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It's no wonder May doesn't want to disclose Brexit advice

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10.11.2018

IT’S a strange thing, advice. All the evidence suggests that most people don’t want it, or want it only so that they can ignore it. In politics, however, everybody always wants to see any advice that has been offered. That’s presumably because they’re so ready to offer their own, which is invariably that the other side have got it wrong, and everybody would be better off voting for their party.

For their part, people who have sought advice usually seem reluctant to let anyone else see it, which immediately leads to the suspicion that they’ve ignored it, or that it’s warned them that their new favourite idea is a damn stupid one. It may be some such suspicion which makes a lot of people, including the Cabinet, the DUP, the Labour Party and the mutinous European Research Group, keen to see the advice the Attorney-General has given Theresa May on the Brexit agreement that – we are assured – will be sorted out any minute now.

Perhaps there is some dim awareness in everyone’s minds that the word derives from a Latin phrase which means “according to what is seen”. Even so, there are a number of reasons why governments may not want to publish advice they’ve been given.

Not all of these redound to their credit. (Does anything except credit redound?) Take, for example, Alex Salmond’s administration spending £19,452 and 92p fighting a freedom of information request to see the legal advice that suggested that an independent Scotland would remain in the EU. It turned out that the reason he was keen no one should see this advice, to which he’d alluded in several interviews, was that there wasn’t any.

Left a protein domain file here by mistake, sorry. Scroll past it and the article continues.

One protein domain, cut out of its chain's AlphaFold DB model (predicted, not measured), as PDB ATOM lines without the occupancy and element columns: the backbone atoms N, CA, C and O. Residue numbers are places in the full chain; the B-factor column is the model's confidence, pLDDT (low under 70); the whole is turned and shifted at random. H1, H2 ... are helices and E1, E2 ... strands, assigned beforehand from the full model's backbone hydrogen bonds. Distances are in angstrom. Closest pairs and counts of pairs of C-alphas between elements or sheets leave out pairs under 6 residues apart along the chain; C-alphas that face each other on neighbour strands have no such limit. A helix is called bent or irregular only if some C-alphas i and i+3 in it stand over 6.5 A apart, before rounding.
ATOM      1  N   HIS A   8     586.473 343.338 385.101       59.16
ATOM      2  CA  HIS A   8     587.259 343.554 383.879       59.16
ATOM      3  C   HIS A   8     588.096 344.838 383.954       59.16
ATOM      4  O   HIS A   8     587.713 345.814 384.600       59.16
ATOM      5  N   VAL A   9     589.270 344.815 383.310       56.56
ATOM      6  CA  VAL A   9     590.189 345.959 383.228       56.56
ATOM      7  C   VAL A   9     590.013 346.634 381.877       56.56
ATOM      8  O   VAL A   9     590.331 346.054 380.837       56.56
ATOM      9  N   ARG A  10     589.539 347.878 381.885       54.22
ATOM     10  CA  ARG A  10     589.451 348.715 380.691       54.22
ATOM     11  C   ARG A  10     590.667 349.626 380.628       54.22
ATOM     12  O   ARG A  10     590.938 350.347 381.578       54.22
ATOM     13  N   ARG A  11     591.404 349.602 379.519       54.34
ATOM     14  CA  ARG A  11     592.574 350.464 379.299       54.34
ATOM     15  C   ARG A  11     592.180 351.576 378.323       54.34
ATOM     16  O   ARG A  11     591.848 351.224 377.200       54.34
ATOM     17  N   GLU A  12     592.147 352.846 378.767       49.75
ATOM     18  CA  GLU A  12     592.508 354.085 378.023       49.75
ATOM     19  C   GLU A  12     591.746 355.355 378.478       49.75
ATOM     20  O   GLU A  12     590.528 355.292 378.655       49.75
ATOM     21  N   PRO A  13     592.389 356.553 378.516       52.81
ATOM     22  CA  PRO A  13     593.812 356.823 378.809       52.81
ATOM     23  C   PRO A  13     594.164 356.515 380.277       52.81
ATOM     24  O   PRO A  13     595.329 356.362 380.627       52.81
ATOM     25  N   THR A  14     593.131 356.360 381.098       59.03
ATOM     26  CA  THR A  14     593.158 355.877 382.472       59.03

Another less than convincing example was Lord Goldsmith’s advice to Tony Blair’s Government on the legality of the Iraq War – which was eventually published in 2005. In that case, the then attorney-general had concluded that the war was legal.

For those who think the invasion of Iraq wasn’t legal, his reasoning had nothing to do with misleading intelligence briefings or claims about Iraq’s chemical weapons, but was that UN resolution 1441 reasserted resolution 678, which had authorised war if Saddam Hussein breached a ceasefire, which he did. But that’s by the by.

He also pointed out, which may be why Mr Blair was reluctant to make the advice public, that a court might not find that a good enough argument. That’s a further difficulty of legal advice: there are at least two sides in most disputes, and both usually have at least superficially presentable arguments.

Even worse, from the Blair Government’s point of view, was Lord Goldsmith’s specific advice that what he thought would probably hold up for making the war legal certainly wouldn’t be regarded by a court as sufficient justification for a war that had regime change as its objective.

The frankness of Lord Goldsmith’s document does offer an indication of the one really good reason that a government may have for not routinely disseminating advice it receives.........

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